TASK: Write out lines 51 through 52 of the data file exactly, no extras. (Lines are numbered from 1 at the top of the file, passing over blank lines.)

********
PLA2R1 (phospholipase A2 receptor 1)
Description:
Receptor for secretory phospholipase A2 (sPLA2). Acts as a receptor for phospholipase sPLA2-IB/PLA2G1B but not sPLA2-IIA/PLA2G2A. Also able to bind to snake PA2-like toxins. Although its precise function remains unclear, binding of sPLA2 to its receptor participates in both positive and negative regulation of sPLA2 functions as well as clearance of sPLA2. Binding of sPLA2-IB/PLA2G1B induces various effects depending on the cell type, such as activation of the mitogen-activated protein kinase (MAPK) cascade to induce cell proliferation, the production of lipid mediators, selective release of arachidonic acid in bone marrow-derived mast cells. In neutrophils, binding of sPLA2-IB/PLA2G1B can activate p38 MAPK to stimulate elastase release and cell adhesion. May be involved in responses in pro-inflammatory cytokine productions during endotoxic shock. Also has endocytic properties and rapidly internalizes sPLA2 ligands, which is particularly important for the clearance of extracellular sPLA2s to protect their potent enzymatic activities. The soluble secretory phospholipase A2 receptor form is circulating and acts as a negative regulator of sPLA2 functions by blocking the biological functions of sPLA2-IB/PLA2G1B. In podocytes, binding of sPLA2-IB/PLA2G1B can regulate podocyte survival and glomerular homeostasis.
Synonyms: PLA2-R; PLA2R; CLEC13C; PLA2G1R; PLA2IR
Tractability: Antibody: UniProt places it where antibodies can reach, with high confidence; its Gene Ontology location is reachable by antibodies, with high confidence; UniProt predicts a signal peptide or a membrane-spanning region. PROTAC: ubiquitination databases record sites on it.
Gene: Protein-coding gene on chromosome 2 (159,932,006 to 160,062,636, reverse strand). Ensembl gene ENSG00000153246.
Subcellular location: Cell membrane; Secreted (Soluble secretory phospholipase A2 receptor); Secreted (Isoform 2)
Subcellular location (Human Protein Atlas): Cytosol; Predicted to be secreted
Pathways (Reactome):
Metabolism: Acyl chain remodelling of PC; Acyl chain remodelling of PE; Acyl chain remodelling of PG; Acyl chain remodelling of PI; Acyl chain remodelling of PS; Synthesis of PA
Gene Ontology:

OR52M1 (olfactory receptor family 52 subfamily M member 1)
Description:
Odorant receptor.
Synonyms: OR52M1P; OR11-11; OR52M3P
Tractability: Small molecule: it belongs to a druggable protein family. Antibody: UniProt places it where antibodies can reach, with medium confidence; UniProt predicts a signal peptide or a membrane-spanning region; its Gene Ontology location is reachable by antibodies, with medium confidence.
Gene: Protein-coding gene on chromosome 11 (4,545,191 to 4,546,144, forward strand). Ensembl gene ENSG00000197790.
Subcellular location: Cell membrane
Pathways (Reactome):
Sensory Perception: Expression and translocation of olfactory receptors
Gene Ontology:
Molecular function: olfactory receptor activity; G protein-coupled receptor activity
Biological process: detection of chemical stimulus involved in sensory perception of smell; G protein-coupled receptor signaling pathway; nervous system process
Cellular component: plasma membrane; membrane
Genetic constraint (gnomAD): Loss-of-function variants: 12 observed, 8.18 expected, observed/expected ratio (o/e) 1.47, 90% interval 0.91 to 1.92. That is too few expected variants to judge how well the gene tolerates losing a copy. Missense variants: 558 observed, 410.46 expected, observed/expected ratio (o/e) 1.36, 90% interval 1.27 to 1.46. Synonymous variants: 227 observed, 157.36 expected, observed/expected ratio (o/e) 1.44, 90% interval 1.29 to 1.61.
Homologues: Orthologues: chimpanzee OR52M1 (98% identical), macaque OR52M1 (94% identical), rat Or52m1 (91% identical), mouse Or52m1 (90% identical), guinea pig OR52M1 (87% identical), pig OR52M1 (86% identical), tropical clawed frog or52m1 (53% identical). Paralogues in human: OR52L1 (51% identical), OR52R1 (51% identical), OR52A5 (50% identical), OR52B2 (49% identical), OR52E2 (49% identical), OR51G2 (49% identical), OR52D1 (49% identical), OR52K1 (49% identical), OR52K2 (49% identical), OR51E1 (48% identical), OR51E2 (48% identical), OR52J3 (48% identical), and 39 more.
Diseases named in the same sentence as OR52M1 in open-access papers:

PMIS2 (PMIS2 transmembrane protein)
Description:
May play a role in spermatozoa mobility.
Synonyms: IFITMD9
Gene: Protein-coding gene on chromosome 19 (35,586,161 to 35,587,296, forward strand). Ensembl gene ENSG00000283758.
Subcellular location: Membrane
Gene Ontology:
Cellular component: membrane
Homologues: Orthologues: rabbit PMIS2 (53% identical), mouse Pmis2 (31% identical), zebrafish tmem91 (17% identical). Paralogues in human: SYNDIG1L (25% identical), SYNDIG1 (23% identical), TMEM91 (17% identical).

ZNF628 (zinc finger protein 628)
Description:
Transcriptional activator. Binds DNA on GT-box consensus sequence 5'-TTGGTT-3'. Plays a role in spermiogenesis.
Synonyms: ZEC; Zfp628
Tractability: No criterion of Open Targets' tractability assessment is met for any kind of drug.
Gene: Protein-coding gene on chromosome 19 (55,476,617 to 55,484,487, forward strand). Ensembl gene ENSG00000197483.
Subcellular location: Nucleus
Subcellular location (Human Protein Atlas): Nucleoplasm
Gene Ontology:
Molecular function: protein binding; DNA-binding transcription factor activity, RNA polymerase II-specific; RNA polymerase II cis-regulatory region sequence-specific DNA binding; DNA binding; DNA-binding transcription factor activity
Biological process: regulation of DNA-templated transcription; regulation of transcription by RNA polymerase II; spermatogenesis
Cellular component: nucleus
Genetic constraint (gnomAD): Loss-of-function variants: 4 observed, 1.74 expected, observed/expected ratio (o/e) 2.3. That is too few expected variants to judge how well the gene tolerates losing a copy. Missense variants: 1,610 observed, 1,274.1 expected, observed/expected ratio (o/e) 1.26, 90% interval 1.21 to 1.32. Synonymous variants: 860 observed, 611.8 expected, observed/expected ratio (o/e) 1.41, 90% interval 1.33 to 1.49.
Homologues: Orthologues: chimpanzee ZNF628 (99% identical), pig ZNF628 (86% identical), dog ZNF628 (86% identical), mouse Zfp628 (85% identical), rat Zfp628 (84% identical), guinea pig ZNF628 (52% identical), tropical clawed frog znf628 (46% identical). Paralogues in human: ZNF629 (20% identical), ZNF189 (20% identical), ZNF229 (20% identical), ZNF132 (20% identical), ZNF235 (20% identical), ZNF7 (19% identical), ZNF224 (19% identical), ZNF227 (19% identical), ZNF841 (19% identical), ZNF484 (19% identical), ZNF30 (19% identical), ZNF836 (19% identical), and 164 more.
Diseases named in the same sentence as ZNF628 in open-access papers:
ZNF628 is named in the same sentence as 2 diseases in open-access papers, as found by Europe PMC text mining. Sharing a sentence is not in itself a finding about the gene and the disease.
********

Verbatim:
Diseases named in the same sentence as ZNF628 in open-access papers:
ZNF628 is named in the same sentence as 2 diseases in open-access papers, as found by Europe PMC text mining. Sharing a sentence is not in itself a finding about the gene and the disease.